WRITING IT AS WE GO
I have been meaning to take an improvisation class almost since I returned to singing a few years ago. When I first started back, I felt awkward, stiff and self-conscious. I was easily rattled; if I forgot a phrase or messed up a note, it was hard to get back on track. I felt an improv class would help me to loosen up and think on my feet.
Something always got in the way, though. The class I wanted to take met on a night I worked late, or started when I was going to be out of town, or was too expensive or too late at night.
As you might have surmised, these weren't actually reasons; they were excuses. The real reason I delayed is that I'm a big chicken. The idea of getting up in front of a group of people with no script and no idea what is about to be thrown at me was way too far out of my comfort zone.
My comfort zone has been expanding, though, thanks to singing. And lately others have advised me to test out improvisation for another reason: I have been working on comic songs in class and building silliness into my senior center gigs, and the consensus is that I am really, really funny. (This is not always intentional. As my son says, "You look so sweet and proper, and you say and do the most outrageous things, and it's hilarious." But hey, I'll take it.) I have been advised to explore improv to develop this gift more fully.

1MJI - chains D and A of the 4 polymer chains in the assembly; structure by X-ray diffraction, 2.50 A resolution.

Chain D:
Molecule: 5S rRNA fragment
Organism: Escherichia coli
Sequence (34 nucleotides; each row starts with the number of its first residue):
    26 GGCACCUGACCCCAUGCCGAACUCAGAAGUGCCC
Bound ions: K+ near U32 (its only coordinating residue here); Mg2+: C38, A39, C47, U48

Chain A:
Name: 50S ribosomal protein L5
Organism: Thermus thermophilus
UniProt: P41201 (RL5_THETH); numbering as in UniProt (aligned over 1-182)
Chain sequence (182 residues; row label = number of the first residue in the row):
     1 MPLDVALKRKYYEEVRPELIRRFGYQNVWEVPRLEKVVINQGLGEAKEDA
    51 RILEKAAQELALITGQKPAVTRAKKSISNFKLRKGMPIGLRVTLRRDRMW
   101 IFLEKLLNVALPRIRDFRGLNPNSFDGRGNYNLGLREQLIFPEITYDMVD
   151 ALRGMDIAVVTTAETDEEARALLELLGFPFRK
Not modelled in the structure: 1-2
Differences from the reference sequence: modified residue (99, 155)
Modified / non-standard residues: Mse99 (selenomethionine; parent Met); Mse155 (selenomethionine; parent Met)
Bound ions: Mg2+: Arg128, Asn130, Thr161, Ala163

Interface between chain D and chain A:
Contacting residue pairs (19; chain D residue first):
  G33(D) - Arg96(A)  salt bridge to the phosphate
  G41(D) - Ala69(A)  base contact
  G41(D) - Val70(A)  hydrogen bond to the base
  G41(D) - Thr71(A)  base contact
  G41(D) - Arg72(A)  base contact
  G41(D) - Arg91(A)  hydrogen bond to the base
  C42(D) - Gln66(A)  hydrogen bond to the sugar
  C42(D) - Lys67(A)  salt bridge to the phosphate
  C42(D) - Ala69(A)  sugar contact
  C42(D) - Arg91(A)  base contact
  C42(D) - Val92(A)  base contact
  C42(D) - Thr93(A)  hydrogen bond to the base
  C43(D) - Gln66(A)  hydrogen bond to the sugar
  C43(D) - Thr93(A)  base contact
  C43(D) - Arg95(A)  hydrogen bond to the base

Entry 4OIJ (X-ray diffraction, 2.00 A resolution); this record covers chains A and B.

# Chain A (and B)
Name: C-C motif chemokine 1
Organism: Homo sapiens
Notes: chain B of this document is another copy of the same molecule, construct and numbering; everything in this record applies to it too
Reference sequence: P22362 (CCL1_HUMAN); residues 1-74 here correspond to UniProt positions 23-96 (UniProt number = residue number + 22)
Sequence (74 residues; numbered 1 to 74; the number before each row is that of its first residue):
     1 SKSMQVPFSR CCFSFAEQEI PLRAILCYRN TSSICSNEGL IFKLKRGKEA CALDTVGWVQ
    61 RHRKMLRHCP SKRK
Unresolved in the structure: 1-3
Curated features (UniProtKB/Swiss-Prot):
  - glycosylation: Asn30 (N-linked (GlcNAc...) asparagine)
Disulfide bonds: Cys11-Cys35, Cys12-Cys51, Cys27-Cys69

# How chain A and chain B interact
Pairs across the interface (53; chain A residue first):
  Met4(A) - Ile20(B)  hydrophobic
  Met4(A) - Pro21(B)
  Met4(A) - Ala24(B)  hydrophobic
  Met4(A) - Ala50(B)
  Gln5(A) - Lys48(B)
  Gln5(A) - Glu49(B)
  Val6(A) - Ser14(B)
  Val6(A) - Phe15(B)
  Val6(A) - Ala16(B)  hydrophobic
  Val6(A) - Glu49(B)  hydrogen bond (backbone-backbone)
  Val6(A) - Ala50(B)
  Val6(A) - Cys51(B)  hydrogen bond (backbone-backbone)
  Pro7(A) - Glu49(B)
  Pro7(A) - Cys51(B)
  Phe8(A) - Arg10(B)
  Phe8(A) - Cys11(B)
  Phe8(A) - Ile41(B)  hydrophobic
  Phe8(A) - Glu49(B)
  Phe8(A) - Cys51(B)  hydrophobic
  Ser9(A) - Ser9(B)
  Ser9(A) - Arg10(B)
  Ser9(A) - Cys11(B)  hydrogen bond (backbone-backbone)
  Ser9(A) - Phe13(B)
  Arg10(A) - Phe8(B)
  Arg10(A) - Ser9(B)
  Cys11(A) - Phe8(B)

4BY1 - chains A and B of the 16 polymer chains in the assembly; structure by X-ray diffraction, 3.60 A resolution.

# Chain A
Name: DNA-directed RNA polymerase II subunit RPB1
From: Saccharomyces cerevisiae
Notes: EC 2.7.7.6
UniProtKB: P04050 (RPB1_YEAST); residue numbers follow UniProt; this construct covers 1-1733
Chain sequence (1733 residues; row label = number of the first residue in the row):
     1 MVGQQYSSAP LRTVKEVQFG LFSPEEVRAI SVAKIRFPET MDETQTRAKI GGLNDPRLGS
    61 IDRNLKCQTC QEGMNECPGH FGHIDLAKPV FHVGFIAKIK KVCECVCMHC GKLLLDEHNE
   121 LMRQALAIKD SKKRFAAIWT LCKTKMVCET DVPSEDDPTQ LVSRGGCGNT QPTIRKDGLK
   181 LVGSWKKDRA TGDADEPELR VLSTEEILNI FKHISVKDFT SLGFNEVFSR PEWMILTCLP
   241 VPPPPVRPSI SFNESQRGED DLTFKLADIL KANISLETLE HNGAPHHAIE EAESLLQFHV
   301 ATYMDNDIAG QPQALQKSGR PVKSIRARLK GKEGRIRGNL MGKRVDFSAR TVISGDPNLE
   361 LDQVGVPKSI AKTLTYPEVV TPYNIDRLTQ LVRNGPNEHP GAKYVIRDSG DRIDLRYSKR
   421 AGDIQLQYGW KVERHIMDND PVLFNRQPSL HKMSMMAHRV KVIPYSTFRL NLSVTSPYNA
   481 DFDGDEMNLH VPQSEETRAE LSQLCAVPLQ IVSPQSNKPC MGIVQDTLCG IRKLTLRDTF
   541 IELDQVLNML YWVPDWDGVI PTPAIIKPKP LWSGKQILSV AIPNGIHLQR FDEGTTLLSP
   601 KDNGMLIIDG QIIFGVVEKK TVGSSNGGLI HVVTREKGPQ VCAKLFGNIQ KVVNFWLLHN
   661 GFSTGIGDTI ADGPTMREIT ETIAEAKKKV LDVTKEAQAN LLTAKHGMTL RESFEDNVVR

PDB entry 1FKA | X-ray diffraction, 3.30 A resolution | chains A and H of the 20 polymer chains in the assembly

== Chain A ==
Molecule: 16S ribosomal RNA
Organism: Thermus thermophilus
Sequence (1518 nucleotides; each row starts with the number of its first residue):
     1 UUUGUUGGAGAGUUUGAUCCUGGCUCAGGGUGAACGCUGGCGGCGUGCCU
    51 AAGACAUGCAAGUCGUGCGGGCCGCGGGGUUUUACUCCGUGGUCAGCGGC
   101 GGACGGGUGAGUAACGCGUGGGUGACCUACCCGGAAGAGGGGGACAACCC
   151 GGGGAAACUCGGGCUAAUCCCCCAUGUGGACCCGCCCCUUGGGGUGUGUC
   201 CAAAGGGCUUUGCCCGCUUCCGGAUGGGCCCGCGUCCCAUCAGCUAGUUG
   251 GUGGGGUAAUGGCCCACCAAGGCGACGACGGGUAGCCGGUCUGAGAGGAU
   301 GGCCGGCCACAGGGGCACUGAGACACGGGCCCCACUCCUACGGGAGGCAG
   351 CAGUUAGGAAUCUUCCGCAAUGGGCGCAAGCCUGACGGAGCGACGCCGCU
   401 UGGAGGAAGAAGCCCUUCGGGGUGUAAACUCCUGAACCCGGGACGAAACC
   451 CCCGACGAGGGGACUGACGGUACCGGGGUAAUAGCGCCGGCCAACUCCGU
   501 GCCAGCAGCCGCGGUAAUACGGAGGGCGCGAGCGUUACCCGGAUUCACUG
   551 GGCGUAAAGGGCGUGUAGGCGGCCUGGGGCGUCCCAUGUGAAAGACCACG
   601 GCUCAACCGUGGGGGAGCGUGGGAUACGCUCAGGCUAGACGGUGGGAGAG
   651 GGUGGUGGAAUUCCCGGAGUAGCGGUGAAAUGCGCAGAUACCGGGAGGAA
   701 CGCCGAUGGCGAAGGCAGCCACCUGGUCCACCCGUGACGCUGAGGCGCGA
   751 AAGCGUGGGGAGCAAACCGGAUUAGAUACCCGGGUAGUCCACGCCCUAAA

So this week I screwed up my courage and reported to my first-ever improv class. The teachers were engaging and supportive, and a lot of the other students were scared, too, which helped.
What helped the most was hearing a fellow student's reason for enrolling in the course: "I write television scripts, and I'm hoping to understand better what works and what doesn't and why."
Of course, I thought. This is really a writing class! Sort of speed-writing flash fiction, but nothing I can't handle.
We didn't create any masterpieces, though we did generate a number of belly laughs. The "plots"--a woman flirting with a bus driver and causing an accident; a marine biologist tripping over a whale on the sidewalk--were interesting in a you-had-to-be-there way. But I think the script writer is on to something. The idea of story is being stripped down to its essentials, and we are starting to learn to construct cohesive narratives, loopy though they may be, through trial and error, with instantaneous feedback.
And it was scary, but also exhilarating. When the teacher shooed us out the door at 9:45--15 minutes over the advertised 3-hour class period, after a long day--I was surprised; I had thought we were about halfway into it. I can't wait to go back.
Susan O'Doherty, Ph.D., is a clinical psychologist with a New York City-based practice. A fiction writer herself, she specializes in issues affecting writers and other creative artists. She is the author of Getting Unstuck without Coming Unglued: A Woman's Guide to Unblocking Creativity (Seal, 2007). Her Career Coach column appears every Monday on Inside Higher Ed's Mama, Ph.D. blog, and she is a regular guest panelist on Litopia After Dark. Send your questions to her at Dr.Sue at mindspring dot com.